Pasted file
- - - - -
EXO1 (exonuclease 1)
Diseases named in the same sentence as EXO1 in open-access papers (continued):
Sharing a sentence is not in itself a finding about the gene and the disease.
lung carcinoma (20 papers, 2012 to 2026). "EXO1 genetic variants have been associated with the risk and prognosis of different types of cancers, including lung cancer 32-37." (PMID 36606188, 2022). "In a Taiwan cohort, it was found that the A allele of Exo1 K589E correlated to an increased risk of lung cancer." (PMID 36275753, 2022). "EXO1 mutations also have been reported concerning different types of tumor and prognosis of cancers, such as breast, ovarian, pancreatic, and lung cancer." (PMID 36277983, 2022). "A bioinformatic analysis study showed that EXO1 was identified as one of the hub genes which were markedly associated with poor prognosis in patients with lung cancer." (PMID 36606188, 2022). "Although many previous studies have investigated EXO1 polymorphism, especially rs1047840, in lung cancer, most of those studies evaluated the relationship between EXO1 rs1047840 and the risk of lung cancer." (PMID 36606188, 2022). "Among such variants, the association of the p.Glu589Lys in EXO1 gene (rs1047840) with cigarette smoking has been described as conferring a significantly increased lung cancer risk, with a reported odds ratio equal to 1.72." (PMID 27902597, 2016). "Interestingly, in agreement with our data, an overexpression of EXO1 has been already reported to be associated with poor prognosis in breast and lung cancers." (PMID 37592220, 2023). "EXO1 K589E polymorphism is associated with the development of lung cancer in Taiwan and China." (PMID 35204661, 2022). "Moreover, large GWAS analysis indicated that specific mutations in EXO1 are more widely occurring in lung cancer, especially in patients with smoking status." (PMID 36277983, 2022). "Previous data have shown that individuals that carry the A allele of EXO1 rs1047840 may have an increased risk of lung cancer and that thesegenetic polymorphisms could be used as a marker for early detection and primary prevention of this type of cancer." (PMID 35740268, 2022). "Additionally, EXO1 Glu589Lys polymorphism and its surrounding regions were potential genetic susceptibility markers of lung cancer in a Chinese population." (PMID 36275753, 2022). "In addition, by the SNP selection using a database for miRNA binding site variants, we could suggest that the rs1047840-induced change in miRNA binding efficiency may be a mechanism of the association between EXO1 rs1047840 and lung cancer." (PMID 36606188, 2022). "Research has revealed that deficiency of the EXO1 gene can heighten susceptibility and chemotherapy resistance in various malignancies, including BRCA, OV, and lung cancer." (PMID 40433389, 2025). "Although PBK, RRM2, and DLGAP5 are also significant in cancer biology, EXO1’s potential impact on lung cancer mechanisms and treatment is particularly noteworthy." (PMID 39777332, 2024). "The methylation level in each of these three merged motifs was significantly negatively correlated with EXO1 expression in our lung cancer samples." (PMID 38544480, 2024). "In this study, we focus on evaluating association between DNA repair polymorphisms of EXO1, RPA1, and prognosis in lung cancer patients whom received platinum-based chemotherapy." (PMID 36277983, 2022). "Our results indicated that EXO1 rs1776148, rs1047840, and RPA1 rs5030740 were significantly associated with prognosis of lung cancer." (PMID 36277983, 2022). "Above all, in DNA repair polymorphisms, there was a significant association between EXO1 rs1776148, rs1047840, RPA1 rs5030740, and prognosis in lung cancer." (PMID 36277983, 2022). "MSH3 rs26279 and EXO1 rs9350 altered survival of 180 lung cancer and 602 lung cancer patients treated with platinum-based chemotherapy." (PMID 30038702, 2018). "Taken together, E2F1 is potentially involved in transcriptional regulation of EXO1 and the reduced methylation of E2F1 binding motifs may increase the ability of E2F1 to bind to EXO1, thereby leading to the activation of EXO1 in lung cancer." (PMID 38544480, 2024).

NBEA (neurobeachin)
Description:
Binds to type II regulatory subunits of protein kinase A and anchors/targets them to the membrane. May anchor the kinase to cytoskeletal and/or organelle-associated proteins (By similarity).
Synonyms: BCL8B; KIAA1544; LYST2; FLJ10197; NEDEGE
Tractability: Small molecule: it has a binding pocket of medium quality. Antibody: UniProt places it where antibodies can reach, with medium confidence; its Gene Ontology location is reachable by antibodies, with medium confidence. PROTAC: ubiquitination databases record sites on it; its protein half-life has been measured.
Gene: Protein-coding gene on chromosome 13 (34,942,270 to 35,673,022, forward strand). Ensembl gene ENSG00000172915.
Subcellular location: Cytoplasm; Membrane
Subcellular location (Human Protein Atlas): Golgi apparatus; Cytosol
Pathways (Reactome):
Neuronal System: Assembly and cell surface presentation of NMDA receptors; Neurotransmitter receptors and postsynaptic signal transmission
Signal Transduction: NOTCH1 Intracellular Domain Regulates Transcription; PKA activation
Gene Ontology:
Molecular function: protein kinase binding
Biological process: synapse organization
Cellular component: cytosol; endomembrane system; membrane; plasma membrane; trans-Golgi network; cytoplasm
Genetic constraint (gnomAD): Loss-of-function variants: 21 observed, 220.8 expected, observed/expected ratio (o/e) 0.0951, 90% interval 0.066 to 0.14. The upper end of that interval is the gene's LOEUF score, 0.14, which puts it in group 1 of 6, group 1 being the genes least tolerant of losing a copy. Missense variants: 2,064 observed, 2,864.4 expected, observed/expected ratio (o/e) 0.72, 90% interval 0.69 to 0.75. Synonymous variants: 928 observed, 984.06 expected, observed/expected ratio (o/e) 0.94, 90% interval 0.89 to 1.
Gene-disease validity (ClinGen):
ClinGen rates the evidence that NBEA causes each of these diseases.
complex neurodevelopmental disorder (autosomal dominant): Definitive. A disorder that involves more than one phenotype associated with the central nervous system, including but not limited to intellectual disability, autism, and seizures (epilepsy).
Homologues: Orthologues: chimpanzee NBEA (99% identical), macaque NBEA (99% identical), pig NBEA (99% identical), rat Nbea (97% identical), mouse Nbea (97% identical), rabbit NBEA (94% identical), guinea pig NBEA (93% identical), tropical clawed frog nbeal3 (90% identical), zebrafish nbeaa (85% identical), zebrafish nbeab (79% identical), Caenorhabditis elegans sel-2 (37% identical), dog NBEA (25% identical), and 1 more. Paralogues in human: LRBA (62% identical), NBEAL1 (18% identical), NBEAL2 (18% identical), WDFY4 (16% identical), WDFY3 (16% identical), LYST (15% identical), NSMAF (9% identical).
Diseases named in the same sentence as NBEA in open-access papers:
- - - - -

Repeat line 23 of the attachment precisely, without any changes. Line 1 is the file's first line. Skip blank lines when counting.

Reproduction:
complex neurodevelopmental disorder (autosomal dominant): Definitive. A disorder that involves more than one phenotype associated with the central nervous system, including but not limited to intellectual disability, autism, and seizures (epilepsy).